In clinical trials, cancer immunotherapy, such as the use of immune checkpoint inhibitors and CAR T-cell therapy, has shown strong anticancer effectiveness [55]. CRISPR-Cas9-mediated PD-1, PDL-1, or CTLA-4 gene deletion is an effective strategy for breaking T-cell-based adoptive therapy tolerance in tumor therapy. The first case of Cas9 use in a clinical trial was reported in 2016, where Cas9-engineered PD-1-deleted T cells were injected into a patient with aggressive non-small cell lung cancer. Safety, feasibility, and efficacy were tested over the patient population and the outcomes were satisfactory with an overall survival median of 42.6 weeks and 0.05% off-target events. All patients had tumor progressed by the end of January 2020. 11 (91.7%) of the 12 patients died as a result of tumor development. The one patient who remained was still undergoing treatment. The research was concluded with no death due to the result of the treatment [56].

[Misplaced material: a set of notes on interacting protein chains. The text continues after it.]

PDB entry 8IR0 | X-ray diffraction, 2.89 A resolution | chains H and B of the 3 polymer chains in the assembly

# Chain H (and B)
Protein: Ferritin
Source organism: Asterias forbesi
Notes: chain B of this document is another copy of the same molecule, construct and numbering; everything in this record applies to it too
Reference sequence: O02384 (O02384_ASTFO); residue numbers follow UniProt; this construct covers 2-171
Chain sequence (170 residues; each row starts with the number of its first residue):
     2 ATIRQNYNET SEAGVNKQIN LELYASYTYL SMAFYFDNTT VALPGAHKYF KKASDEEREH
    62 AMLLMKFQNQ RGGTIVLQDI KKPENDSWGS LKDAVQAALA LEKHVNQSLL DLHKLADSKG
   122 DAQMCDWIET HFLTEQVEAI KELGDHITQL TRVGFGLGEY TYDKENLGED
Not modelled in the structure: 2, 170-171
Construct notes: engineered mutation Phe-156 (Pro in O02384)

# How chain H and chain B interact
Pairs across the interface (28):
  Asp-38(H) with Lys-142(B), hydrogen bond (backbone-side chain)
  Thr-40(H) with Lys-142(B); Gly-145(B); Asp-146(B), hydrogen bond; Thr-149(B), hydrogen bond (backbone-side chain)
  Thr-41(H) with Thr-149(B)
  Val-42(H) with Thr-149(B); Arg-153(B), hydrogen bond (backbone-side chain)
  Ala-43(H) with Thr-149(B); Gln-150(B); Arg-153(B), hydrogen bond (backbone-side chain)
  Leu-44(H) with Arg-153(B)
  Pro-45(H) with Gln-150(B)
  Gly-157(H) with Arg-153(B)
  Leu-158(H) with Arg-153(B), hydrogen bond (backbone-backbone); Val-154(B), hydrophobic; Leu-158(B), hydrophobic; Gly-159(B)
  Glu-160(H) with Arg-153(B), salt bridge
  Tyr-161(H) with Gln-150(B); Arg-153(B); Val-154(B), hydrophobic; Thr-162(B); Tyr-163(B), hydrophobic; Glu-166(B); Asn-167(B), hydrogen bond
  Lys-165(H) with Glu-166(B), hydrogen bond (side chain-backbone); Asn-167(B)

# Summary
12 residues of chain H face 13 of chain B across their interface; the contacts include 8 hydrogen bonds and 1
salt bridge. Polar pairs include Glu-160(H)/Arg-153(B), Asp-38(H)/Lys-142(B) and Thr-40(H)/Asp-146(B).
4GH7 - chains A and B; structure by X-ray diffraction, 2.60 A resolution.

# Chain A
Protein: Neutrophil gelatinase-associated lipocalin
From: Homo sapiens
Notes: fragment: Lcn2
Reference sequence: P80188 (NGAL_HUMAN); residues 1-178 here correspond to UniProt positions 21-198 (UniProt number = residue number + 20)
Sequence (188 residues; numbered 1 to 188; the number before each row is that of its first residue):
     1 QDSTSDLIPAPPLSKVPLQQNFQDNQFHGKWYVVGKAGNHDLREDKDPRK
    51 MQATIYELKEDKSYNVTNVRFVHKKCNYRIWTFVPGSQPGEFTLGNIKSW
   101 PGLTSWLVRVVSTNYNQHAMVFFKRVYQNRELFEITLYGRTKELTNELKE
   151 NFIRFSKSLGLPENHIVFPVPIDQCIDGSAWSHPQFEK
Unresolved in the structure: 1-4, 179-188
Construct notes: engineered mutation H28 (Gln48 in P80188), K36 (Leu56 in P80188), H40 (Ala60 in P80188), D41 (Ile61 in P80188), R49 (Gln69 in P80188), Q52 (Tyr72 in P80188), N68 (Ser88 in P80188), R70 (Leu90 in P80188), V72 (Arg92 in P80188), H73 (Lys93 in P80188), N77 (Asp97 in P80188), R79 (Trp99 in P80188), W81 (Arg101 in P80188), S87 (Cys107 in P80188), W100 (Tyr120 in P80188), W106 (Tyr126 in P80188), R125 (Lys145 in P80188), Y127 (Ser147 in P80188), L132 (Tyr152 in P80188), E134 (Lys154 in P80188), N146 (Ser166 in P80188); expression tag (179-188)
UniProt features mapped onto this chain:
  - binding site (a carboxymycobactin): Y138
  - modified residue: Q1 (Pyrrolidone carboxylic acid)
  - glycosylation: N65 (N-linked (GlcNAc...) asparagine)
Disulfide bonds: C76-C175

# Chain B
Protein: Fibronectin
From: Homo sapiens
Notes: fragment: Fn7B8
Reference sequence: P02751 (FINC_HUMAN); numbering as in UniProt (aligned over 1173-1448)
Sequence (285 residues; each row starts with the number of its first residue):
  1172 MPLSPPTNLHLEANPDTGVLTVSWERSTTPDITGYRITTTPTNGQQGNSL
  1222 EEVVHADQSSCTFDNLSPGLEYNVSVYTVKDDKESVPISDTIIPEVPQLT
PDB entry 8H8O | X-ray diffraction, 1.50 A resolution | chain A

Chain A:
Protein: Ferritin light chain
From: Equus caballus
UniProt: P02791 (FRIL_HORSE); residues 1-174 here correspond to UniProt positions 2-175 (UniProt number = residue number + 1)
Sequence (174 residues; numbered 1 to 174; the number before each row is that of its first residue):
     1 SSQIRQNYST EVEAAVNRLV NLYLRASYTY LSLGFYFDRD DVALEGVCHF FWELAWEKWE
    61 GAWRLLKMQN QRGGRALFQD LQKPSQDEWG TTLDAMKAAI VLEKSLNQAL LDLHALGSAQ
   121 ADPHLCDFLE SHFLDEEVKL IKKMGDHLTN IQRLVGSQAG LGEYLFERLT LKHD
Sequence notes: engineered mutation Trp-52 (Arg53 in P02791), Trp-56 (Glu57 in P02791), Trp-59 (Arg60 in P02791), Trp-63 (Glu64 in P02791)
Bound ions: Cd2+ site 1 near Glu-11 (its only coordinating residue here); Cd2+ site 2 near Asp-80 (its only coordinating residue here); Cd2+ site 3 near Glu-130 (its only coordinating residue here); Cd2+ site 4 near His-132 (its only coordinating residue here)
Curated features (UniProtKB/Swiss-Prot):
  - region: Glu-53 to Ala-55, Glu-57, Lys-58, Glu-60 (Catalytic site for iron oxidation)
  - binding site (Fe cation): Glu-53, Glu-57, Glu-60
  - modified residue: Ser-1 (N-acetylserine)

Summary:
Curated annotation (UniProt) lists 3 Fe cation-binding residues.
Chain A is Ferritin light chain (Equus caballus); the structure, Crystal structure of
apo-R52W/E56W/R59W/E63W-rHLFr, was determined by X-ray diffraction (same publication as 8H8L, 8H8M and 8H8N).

CARs have an intracellular chimeric signaling domain that can activate T cells and an external single-chain variable segment that can recognize tumor antigens precisely. Patients with various hematological malignancies, such as leukemia and lymphomas, have had favorable therapeutic outcomes with these genetically engineered T cells containing tumor-targeting receptors [57]. However, CARs can cause cytokine release due to endothelial dysfunction and it varies from moderate to severe in various patients. There are also chances of neurotoxicity which is due to the cytokine storm [58]. Hence T cell receptors (TCRs) have also been evaluated. For example, a phase I human trial (ClinicalTrials.gov NCT03399448) was established to see the safety and feasibility after infusing autologous NY-ESO-1 TCR modified T cells which are edited with CRISPR-Cas9 to knock out endogenous TCRα, TCRβ (for specificity), and PD-1 (anti-tumor activity) into the patients. The cancer cells were extracted, modified, and then put back into the patient. TCRs being less likely to cause cytokine release syndrome than CARs, they were utilized instead of CARs. This study recruited only 3 patients but provides feasibility and the study revealed that the edited T cells retained up to 9 months proving that the multiplex CRISPR-Cas9 genome editing is feasible for therapeutic scale purposes [59]. Figure 4 represents the mechanism of CRISPR/Cas9 mediated CAR T cell immunotherapy.